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Discussion Starter · #1 ·
hi folk,
this has probably been asked already. I want to fit a Bachmann dcc decoder to a train which does not have a socket fitted to put it in. I have spoken to Bachmann and they tell me to just fit a standard ic socket and plug the module in. Is it really as simple as that? or is there more to it? I would assume that I would first need to mount the socket on a board first? and then just follow the wiring diagram to connect the wires in the right order.
Also are there any limits as to which trains they can be fitted to (oo guage).Thanks all

Antony
 

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QUOTE (Antony @ 7 Dec 2006, 16:00) <{POST_SNAPBACK}>hi folk,
this has probably been asked already. I want to fit a Bachmann dcc decoder to a train which does not have a socket fitted to put it in. I have spoken to Bachmann and they tell me to just fit a standard ic socket and plug the module in. Is it really as simple as that? or is there more to it? I would assume that I would first need to mount the socket on a board first? and then just follow the wiring diagram to connect the wires in the right order.
Also are there any limits as to which trains they can be fitted to (oo guage).Thanks all

Antony
I don't know the Bachmann decoder so I assume you are tallking about an 8 pin plug. You would need to cut up the standard IC socket and use the two rows of sockets cut to length (4 sockets each), since decoder plugs do not directly fit a standard IC socket. You can wire direct to the underside of the socket pins (where it would normally fit in a board), and protect with heatshrink, or mount it on a piece of verobaord.

Is it also a Bachmann loco? In that case you also have to get around the split chassis design to isolate the pickups and the motor.

Andrew
 

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Antony, take a look at this review.

Here a decoder is fitted to a loco without a 8-pin NEM 652 (NMRA Medium) socket.

I tried buying the plain NEM 652 sockets with the intention to fit them to some locos that were not DCC ready. They are available, but cost over £5 a piece.

Hornby Spares part N° X9084 (PCB Socket + Pins). To source it, try East Kent Models tel no. 01 227 770777 or Burnley Model Spares Tel. no. 01 282 771109.
 

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Hi Antony,
I can see no real value in fitting a 8 pin socket where one doesn't exist today!
Best is to carefully remove the two existing motor wires. (Note these will be reused later)
Now you will need either a buzzer with battery and a pair of fly leads fitted or a multimeter set to OHMS scale.
What you now need to ensure is that the unwired motor isn't making any form of electrical contact to the chassis. This is quite simple to do&#8230;With the original motor wires removed, connect one fly lead from the meter or buzzer to the left-hand side of the chassis, take the other test fly lead and carry out a "to be sure check" i.e. touch it onto another part of the metal chassis on the same side as the other lead is connected, you should now get a full scale deflection or reading on the multimeter or the buzzer will sound. If so this is correct.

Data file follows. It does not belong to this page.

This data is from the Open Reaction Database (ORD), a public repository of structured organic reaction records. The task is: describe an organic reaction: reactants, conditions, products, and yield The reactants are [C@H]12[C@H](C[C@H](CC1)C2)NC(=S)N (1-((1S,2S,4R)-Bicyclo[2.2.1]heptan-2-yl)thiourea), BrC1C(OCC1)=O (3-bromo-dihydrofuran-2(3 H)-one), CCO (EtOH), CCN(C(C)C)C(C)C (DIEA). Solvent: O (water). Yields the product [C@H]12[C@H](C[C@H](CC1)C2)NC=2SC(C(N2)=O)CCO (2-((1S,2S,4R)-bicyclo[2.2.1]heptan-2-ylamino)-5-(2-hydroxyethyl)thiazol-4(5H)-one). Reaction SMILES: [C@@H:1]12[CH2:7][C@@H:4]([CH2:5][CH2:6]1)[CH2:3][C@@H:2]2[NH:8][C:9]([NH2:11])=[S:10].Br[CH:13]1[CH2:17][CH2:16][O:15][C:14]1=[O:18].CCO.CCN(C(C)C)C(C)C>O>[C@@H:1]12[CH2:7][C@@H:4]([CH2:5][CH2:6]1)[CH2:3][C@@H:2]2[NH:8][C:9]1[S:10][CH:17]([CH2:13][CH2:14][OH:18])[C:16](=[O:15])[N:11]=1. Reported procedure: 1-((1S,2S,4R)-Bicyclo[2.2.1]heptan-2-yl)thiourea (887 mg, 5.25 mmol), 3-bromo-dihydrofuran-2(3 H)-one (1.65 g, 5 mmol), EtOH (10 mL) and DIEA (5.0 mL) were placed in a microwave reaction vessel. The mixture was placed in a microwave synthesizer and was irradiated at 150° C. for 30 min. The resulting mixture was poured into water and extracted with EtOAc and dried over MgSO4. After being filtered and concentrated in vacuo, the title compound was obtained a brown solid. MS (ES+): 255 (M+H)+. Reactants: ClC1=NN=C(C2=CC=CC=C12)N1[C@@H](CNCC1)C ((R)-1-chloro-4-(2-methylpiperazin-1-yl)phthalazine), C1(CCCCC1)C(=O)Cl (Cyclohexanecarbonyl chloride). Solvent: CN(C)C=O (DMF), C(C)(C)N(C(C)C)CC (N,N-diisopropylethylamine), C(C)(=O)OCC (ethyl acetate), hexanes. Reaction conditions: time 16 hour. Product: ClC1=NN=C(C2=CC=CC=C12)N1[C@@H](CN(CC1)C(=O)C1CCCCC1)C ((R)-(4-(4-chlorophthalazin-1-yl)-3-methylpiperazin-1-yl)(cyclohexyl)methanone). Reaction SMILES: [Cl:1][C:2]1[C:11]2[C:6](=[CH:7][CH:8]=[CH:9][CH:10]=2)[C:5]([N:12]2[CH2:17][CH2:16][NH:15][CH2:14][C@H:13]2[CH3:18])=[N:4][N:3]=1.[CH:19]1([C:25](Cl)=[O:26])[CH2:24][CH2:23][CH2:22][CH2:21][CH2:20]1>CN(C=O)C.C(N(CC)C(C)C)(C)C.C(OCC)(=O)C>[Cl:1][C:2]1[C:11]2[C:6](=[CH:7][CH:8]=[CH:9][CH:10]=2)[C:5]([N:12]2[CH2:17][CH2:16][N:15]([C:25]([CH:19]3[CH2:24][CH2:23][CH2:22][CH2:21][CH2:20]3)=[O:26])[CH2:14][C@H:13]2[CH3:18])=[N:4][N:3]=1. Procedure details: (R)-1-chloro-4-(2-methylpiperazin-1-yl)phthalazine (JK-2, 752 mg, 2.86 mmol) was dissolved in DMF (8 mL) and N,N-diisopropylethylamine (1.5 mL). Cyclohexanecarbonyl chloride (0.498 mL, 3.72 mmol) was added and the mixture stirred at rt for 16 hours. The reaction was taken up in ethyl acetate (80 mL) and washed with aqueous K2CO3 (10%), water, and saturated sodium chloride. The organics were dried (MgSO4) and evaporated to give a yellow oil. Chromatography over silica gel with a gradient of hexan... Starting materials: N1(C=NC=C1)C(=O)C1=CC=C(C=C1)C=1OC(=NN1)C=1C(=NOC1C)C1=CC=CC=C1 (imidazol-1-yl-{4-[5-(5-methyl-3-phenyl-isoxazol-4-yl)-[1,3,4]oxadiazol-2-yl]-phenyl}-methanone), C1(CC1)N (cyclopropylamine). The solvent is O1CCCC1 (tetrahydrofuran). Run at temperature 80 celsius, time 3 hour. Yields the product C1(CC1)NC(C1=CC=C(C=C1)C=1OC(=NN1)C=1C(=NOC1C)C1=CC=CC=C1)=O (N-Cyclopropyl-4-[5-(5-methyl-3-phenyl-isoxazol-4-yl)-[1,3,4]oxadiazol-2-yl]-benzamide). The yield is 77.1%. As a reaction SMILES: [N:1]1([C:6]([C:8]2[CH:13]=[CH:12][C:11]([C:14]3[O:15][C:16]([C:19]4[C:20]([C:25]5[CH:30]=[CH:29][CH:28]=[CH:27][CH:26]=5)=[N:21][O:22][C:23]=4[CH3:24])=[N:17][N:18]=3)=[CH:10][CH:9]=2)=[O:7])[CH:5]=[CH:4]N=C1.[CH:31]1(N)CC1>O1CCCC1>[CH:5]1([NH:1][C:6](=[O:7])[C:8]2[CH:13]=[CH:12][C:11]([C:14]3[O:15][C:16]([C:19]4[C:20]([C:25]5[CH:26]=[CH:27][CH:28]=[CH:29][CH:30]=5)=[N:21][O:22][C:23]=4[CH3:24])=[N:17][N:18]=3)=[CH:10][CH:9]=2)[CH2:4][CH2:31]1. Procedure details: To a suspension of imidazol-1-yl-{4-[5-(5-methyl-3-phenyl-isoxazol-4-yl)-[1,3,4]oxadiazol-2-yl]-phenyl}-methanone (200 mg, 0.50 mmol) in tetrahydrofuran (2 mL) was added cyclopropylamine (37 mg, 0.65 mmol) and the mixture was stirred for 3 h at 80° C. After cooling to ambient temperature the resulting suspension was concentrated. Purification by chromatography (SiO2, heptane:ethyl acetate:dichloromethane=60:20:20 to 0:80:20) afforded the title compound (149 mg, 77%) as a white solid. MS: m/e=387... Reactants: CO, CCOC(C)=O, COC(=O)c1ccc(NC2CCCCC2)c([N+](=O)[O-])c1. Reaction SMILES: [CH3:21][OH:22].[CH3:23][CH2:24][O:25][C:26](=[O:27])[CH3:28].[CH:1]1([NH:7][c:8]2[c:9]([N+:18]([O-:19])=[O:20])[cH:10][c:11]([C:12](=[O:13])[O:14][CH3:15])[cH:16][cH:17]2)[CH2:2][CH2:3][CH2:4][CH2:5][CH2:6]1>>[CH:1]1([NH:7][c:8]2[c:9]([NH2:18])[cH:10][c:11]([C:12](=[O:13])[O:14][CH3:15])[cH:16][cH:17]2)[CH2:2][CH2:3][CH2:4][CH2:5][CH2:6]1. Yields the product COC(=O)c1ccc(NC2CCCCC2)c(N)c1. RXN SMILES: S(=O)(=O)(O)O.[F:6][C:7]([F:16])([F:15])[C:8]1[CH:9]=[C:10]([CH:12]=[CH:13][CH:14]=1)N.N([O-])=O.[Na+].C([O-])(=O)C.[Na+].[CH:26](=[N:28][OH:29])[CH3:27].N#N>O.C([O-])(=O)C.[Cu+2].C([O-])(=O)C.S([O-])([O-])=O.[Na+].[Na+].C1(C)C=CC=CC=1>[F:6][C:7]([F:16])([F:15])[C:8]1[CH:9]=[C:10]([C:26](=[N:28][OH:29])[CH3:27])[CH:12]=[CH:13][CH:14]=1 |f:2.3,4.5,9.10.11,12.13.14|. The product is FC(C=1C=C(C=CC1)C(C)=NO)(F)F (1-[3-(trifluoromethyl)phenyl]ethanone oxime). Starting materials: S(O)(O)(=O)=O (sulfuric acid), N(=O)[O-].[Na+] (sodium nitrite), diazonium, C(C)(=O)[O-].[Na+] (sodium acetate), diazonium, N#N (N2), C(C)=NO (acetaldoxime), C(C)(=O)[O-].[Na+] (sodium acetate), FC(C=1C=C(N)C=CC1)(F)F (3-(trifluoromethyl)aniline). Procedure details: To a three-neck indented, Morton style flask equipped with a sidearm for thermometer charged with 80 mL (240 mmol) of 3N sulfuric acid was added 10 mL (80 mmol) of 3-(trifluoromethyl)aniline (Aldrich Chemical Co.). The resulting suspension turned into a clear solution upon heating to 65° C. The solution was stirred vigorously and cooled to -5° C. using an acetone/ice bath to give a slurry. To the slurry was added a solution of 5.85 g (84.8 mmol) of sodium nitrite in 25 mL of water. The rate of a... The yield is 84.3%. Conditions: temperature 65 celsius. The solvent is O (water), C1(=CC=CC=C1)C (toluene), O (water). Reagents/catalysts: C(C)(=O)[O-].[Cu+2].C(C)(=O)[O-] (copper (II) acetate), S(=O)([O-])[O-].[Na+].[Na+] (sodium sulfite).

Test 1: Leaving one fly lead on the chassis touch the other lead onto one of the two motors terminals. No reading on the meter or buzz should be observed. Swap this fly lead to the other motors terminal. Again no reading or buzz should be received. Test 2: Now move the chassis lead to the opposite (right-hand) side of the chassis and repeat both motor terminal tests. Again no buzz or meter reading should be present. Now remove all test fly leads.
If you received a reading/buzz between chassis and motor in either Test 1 or 2 then you will need to locate and remove whatever is causing the electrical contact to the motor before you can proceed any further.

Assuming all was correct (No readings or a buzz) proceed as follows: Connect the Orange & Grey decoder wires to the motor terminals by soldering then carefully in place ensuring no bare wire is able to touch any part of the chassis.
Now slip onto the Red and the Black decoder wires a short length of heat shrinkable tubing around 15mm long will be more than enough, strip and twist the Red decoder wire to one of the former motor wires (The red one perhaps?) and solder the joint. Do the same with the Black decoder wire to the remaining former motor wire. Once both joints have cooled slide the heat shrink tubing over each joint and gently and carefully shrink down with the aid of the soldering irons tip.
The decoder is now ready for programming and finally locating it into the body or onto chassis as appropriate. Ensure any bare chassis metal has a piece of insulating tape fitted to where the decoder is to be fixed to prevent the decoders circuit board ever coming into contact with the live chassis. If it does you will blow the decoder for sure!

Also you can remove all manufactures fitted TV/radio interference suppression capacitors from any circuit boards or possibly they may be connected across the motor terminals, as suppression is built into decoders -Just cut their leads off close to where they are soldered in.

Good luck
 

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Discussion Starter · #5 ·
Thanks folk. Much appreciated.
Its actually my son that is into model trains (Im into rc aircraft but like a challenge). We have bought him the bachmann dcc controller and a decoder but I wanted to fit it to a train for him so he has one ready to go on Christmas day.

Again thanks
Antony
 
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